Leonard wasted no time, scoring the Clippers’ first bucket by lulling his defender to sleep and then shooting the pull-up 3.

I feel we’re going to see a lot more of that this season.

The NBA is just better with these two back on the court.

 

Cavaliers Evan Mobley out 1-2 weeks with sprained ankle

2022-23 Cleveland Cavaliers Media Day
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The Cleveland Cavaliers might have the best frontcourt in the East this season with All-Star Jarrett Allen and the emerging star Evan Mobley, but it may be a few weeks before we see them together.

Mobley is out 1-2 weeks with a sprained right ankle, the Cavaliers announced a couple of days before their preseason opener. Mobley stepped on a teammate’s foot and rolled his ankle during practice, according to Chris Fedor of Cleveland.com.

Mobley, who finished second in the Rookie of the Year voting, averaged 15 points and 8.3 rebounds a game in his first campaign, but his more significant impact was on the defensive end. Mobley earned All-Defensive Team consideration as a rookie — an incredibly rare feat — and with Allen formed an impressive backstop for teams trying to drive the paint.

Reports out of Cavaliers training camp rave about the improvements made in Mobley’s offensive game, but we’ll have to wait a few weeks to see that for ourselves now. Mobley, with a more consistent face-up game and jumper, has the potential to develop into a top 15, maybe even top-10 player in the league. The Cavaliers are banking on the young core of Mobley, Allen, Darius Garland and the just acquired Donovan Mitchell to be able to take the team far in the next few years, with Mobley’s improvement key to just how far they can go.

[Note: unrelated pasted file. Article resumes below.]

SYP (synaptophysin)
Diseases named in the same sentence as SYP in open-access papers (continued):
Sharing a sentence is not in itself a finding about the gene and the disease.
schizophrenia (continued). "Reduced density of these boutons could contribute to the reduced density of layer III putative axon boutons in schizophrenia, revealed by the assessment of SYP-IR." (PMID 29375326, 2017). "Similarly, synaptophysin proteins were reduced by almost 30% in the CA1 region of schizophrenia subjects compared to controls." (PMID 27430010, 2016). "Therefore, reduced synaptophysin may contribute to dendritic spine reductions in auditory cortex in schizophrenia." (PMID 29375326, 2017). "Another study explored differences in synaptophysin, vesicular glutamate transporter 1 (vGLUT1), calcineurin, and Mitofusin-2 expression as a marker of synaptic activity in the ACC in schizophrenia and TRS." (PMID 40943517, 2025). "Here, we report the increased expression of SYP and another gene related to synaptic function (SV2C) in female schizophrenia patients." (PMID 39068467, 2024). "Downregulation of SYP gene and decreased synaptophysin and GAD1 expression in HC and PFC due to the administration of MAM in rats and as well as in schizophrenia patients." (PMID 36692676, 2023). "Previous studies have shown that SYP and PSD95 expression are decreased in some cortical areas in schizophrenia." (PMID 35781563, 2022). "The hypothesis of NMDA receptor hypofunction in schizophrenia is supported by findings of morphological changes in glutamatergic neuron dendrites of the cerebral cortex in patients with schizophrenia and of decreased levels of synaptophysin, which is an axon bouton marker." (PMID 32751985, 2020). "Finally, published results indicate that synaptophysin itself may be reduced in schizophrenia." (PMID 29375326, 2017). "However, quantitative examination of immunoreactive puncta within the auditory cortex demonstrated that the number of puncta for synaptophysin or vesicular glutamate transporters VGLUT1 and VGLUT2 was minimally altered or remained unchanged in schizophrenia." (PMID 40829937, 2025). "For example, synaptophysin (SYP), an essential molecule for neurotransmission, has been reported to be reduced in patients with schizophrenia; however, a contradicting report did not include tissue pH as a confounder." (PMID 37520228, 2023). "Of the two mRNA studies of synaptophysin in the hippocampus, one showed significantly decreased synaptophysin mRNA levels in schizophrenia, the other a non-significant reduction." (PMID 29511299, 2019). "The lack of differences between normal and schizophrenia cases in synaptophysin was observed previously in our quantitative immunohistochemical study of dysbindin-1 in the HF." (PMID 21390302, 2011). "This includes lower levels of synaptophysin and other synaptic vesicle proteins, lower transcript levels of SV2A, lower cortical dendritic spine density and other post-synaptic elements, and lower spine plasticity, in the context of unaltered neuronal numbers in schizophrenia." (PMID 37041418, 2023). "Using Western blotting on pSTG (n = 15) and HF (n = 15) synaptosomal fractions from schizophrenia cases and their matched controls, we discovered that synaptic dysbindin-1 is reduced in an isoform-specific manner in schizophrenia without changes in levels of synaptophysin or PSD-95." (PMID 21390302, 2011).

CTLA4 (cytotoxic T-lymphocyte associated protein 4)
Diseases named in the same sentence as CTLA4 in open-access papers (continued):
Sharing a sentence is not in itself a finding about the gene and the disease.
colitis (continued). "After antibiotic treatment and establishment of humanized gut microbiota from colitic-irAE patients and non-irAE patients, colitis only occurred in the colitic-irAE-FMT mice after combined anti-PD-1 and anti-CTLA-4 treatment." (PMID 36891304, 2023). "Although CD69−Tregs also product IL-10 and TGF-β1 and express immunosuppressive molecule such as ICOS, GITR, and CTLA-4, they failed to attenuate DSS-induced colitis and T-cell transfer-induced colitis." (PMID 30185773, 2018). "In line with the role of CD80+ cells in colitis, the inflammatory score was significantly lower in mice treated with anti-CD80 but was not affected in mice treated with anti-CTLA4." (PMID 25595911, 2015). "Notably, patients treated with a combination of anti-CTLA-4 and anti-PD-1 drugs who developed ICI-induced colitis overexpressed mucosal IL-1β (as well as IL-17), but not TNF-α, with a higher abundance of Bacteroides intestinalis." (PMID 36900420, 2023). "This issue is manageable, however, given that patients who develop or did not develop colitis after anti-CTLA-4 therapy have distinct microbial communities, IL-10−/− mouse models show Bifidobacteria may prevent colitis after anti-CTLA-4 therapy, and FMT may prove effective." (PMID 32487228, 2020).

It sounds like Mobley will be good to go for the start of the season.

Karl-Anthony Towns just cleared to walk Saturday following non-COVID illness

Karl-Anthony Towns Offseaon Workout
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Karl-Anthony Towns has not been in camp with the Timberwolves, sidelined by a non-COVID illness. Beyond that, there were not a lot of details other than his girlfriend Jordyn Woods saying on social media that she had taken him to the hospital.

Towns spoke to the media for the first time this season on Monday and said he was just cleared to walk again on Saturday, but did not get into detail about whatever illness he is dealing with.